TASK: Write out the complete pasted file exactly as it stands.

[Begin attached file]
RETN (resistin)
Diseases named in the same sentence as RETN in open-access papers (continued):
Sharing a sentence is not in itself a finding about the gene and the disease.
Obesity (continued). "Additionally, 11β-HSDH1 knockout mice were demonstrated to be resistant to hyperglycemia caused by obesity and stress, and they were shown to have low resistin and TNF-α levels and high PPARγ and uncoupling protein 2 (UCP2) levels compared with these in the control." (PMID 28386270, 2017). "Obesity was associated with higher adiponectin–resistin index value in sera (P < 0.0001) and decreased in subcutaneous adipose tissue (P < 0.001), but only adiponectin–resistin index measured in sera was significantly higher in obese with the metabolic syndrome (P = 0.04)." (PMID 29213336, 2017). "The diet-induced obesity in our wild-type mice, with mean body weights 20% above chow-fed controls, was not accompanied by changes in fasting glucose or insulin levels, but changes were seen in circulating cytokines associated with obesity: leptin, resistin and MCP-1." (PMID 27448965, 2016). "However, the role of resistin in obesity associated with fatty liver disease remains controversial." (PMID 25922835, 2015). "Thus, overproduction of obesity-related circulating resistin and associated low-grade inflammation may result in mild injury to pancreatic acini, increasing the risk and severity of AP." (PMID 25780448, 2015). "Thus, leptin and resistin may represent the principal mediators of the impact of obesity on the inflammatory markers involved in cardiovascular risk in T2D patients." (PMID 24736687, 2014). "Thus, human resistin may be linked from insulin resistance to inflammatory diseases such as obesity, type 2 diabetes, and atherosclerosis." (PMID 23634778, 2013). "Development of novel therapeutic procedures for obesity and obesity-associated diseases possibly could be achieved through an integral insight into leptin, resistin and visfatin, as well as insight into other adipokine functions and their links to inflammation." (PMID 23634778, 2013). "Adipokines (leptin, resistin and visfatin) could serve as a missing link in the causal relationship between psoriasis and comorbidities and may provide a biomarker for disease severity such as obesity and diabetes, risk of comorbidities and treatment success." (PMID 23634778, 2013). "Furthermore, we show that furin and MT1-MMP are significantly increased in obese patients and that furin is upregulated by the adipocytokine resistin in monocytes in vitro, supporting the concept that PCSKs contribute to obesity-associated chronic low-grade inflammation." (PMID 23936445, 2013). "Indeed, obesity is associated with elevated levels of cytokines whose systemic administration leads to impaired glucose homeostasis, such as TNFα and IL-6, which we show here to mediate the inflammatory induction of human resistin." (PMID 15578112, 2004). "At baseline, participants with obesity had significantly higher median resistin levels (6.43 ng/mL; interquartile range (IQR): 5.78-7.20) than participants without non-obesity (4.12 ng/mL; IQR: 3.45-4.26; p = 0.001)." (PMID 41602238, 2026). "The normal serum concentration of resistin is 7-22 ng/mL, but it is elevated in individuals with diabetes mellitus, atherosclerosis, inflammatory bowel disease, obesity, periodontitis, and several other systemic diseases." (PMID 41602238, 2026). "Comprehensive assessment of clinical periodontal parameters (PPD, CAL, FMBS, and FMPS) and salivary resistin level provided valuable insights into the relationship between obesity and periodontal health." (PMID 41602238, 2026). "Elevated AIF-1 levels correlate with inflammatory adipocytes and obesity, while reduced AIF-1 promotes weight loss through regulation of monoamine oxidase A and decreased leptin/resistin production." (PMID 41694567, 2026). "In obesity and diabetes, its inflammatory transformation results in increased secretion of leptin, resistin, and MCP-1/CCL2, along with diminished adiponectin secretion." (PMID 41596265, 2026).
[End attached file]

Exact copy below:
RETN (resistin)
Diseases named in the same sentence as RETN in open-access papers (continued):
Sharing a sentence is not in itself a finding about the gene and the disease.
Obesity (continued). "Additionally, 11β-HSDH1 knockout mice were demonstrated to be resistant to hyperglycemia caused by obesity and stress, and they were shown to have low resistin and TNF-α levels and high PPARγ and uncoupling protein 2 (UCP2) levels compared with these in the control." (PMID 28386270, 2017). "Obesity was associated with higher adiponectin–resistin index value in sera (P < 0.0001) and decreased in subcutaneous adipose tissue (P < 0.001), but only adiponectin–resistin index measured in sera was significantly higher in obese with the metabolic syndrome (P = 0.04)." (PMID 29213336, 2017). "The diet-induced obesity in our wild-type mice, with mean body weights 20% above chow-fed controls, was not accompanied by changes in fasting glucose or insulin levels, but changes were seen in circulating cytokines associated with obesity: leptin, resistin and MCP-1." (PMID 27448965, 2016). "However, the role of resistin in obesity associated with fatty liver disease remains controversial." (PMID 25922835, 2015). "Thus, overproduction of obesity-related circulating resistin and associated low-grade inflammation may result in mild injury to pancreatic acini, increasing the risk and severity of AP." (PMID 25780448, 2015). "Thus, leptin and resistin may represent the principal mediators of the impact of obesity on the inflammatory markers involved in cardiovascular risk in T2D patients." (PMID 24736687, 2014). "Thus, human resistin may be linked from insulin resistance to inflammatory diseases such as obesity, type 2 diabetes, and atherosclerosis." (PMID 23634778, 2013). "Development of novel therapeutic procedures for obesity and obesity-associated diseases possibly could be achieved through an integral insight into leptin, resistin and visfatin, as well as insight into other adipokine functions and their links to inflammation." (PMID 23634778, 2013). "Adipokines (leptin, resistin and visfatin) could serve as a missing link in the causal relationship between psoriasis and comorbidities and may provide a biomarker for disease severity such as obesity and diabetes, risk of comorbidities and treatment success." (PMID 23634778, 2013). "Furthermore, we show that furin and MT1-MMP are significantly increased in obese patients and that furin is upregulated by the adipocytokine resistin in monocytes in vitro, supporting the concept that PCSKs contribute to obesity-associated chronic low-grade inflammation." (PMID 23936445, 2013). "Indeed, obesity is associated with elevated levels of cytokines whose systemic administration leads to impaired glucose homeostasis, such as TNFα and IL-6, which we show here to mediate the inflammatory induction of human resistin." (PMID 15578112, 2004). "At baseline, participants with obesity had significantly higher median resistin levels (6.43 ng/mL; interquartile range (IQR): 5.78-7.20) than participants without non-obesity (4.12 ng/mL; IQR: 3.45-4.26; p = 0.001)." (PMID 41602238, 2026). "The normal serum concentration of resistin is 7-22 ng/mL, but it is elevated in individuals with diabetes mellitus, atherosclerosis, inflammatory bowel disease, obesity, periodontitis, and several other systemic diseases." (PMID 41602238, 2026). "Comprehensive assessment of clinical periodontal parameters (PPD, CAL, FMBS, and FMPS) and salivary resistin level provided valuable insights into the relationship between obesity and periodontal health." (PMID 41602238, 2026). "Elevated AIF-1 levels correlate with inflammatory adipocytes and obesity, while reduced AIF-1 promotes weight loss through regulation of monoamine oxidase A and decreased leptin/resistin production." (PMID 41694567, 2026). "In obesity and diabetes, its inflammatory transformation results in increased secretion of leptin, resistin, and MCP-1/CCL2, along with diminished adiponectin secretion." (PMID 41596265, 2026).